I had friends and neighbors who were churchgoers.  Of them, only one kid’s parents took an interest and tried to help.  The father was kind to us.  Brought food, magazines, toys for my siblings.  But that friend was a few years older than me, and eventually we weren’t in the same school anymore. The older we got, the less he could do for me anyway, or so it seemed.

I was physically, emotionally, and sexually abused by multiple people from childhood until the age of 19.  I reported family members for abuse when I was twelve. The overt behaviors stopped, but psychoemotional abuse stepped up to near-constant levels.

I’m not sure when my food issues started.  I had trouble eating vegetables because it occurred to me that someone had basically stolen them from a plant, or possibly even killed a plant for them. I imagined myself as a plant, stuck in the ground with no defense while people came along and plucked out my hair or broke off my fingers for food. I didn’t know if plants felt pain, but the idea was horrifying.

Eventually, I developed a similar guilt complex about eating meat, because I realized where it came from. So, basically, the only food I ever wanted was cereal, bread, pasta or a dairy product, because I couldn’t see a way that anything had suffered or died to produce those. Then I learned that grains come from plants…

As poor as we were, there was no room for guilt-motivated refusal to eat, so I sublimated it all. While I had all manner of emotional issues related to eating, it looked quite the opposite. I was hungry all the time, so I would eat whatever was put in front of me. I just had to shut off my emotions to do it.

School was never a safe place. I was bullied for my disability, my looks, my clothes, my lack of money, and anything else that kids could think of. In Junior High School, I was sexually harassed by male students while female students flocked to calling me names because I wasn’t interested enough in sex.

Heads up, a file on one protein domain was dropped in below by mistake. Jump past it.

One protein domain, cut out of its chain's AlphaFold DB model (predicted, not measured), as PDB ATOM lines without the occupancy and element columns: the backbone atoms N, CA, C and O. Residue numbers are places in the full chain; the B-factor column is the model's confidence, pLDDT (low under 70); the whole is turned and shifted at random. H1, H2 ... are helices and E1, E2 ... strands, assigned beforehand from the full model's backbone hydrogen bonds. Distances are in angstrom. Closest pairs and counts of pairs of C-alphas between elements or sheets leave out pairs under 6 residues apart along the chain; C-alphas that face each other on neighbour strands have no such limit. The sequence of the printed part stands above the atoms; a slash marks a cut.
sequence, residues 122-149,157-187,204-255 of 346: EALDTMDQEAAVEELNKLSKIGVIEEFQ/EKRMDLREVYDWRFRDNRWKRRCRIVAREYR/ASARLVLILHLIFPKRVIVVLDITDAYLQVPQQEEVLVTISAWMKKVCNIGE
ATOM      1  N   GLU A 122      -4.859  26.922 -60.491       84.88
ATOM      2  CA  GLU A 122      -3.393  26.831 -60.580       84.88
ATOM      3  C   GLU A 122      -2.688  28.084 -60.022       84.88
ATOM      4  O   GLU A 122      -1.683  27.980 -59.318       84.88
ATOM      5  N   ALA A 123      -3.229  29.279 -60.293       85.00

Teachers constantly lectured me for my attendance, my appearance, my poor performance, though none had any idea what was going on with me.

I came out as bisexual and that one friend I’d had was suddenly convinced that I was immoral.

I existed more and more in a bubble, disconnected from any emotions except fear, rage, and profound exhaustion.  Yet I was starved for things of a spiritual nature. I was an active reader, so I absorbed a lot of books about various religions and spiritual traditions. At the same time, I was given self-help books by well-meaning adults who knew at least some of what my home-life was like. Because I didn’t have any adult role models close by or any type of community,  I developed a lot of unhealthy ideas based on things I half-understood from self-help books, TV preachers, “health” fads, and the growing popular trends of “environmental activism” that were really about moralizing food choices.

By the time I was thirteen, I showed symptoms of depression, became suicidal, and began to self-harm as a coping mechanism.

I tried a few times to get involved with Catholicism, but it’s not the most accessible religion from the outside. The worship rituals that had seemed so alive and meaningful to me as a child created a barrier and often seemed to be performed by rote.